Adapted from Essentials of Classic Italian Cooking by Marcella Hazan
4 to 6 Servings
I know I've been on a tomato kick lately, but I'm running out of time in terms of the season. Even though fall is rapidly approaching, there are still gorgeous tomatoes to be had, and it is imperative that you have this wonderful recipe in your quiver. It might be my very favorite recipe. Of all time. Every time I eat it, I can't get over how good it is.
You can use any very ripe tomatoes, even cherry tomatoes cut in half, for this delicious salad.
Definitely try this if good vine-ripened tomatoes are still available in your garden
and keep it in mind for next year when tomato season is once again upon us.
Garlic-Scented Tomato Salad
4 to 5 garlic cloves
Maldon Salt or kosher salt
Excellent quality red wine vinegar - I love O Zinfandel Vinegar
2 pounds fresh, ripe, ripe, ripe (get the point?) tomatoes
Optional - a chiffonade of basil made with about 12 fresh basil leaves (basil leaves, washed, dried, and cut into shreds with a sharp knife)
Extra-virgin olive oil
This list of ingredients is just a starting point. You can use as many or as few tomatoes as you like, adjusting the other ingredients accordingly.
After you smash the garlic cloves with the flat blade of a chef's knife, the skin will slip off easily.
Put the cloves of garlic in a small bowl with 2 tablespoons vinegar and about 1-1/2 teaspoons Maldon Salt crushed between your fingers or kosher salt. I know this will seem like too much salt, but it isn't. (If it turns out to be too much for you, change it next time, but the first time you should try it this way.) Stir (your finger works well for this), and let steep at least 20 minutes.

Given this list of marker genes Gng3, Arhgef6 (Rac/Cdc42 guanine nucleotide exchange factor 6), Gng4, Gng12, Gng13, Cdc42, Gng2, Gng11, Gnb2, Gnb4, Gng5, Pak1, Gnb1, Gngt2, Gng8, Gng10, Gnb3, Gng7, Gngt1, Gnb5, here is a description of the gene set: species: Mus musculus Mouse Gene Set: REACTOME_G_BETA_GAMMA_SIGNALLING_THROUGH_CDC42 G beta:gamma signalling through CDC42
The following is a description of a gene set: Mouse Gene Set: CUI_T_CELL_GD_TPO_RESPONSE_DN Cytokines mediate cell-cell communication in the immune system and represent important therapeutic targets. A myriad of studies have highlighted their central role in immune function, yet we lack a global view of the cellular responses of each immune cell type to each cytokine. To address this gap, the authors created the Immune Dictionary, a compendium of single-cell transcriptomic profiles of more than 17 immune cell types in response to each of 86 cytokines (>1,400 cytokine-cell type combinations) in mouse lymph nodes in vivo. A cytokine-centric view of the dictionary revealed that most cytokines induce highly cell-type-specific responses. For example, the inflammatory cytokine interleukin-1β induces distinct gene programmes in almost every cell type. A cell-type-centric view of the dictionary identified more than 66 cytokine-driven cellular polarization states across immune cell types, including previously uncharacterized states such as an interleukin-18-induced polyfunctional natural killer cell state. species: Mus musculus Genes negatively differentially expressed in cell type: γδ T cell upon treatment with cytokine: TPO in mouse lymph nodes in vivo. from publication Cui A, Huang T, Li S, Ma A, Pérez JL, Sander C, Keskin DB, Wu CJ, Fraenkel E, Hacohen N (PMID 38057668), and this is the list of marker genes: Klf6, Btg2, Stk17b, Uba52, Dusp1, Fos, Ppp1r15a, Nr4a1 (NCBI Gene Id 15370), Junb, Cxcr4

Slice the tomatoes and spread the slices out on a platter, or cut tomatoes in chunks and put them in a bowl.
Just before serving, pour the garlic-steeped vinegar through a small wire strainer over the tomatoes. Pour a little olive oil over the tomatoes, optionally sprinkle with the pieces of basil, and serve immediately.
Sliced tomatoes on a platter dressed with the salad makes a beautiful presentation, especially on a buffet table, but sliced tomatoes are not as easy to eat as chunks of tomatoes and don't work as well in every situation. For instance, I often dress a salad separately with a mustard vinaigrette and then top it with chunks of tomatoes dressed this way.
To see just the recipe, click here.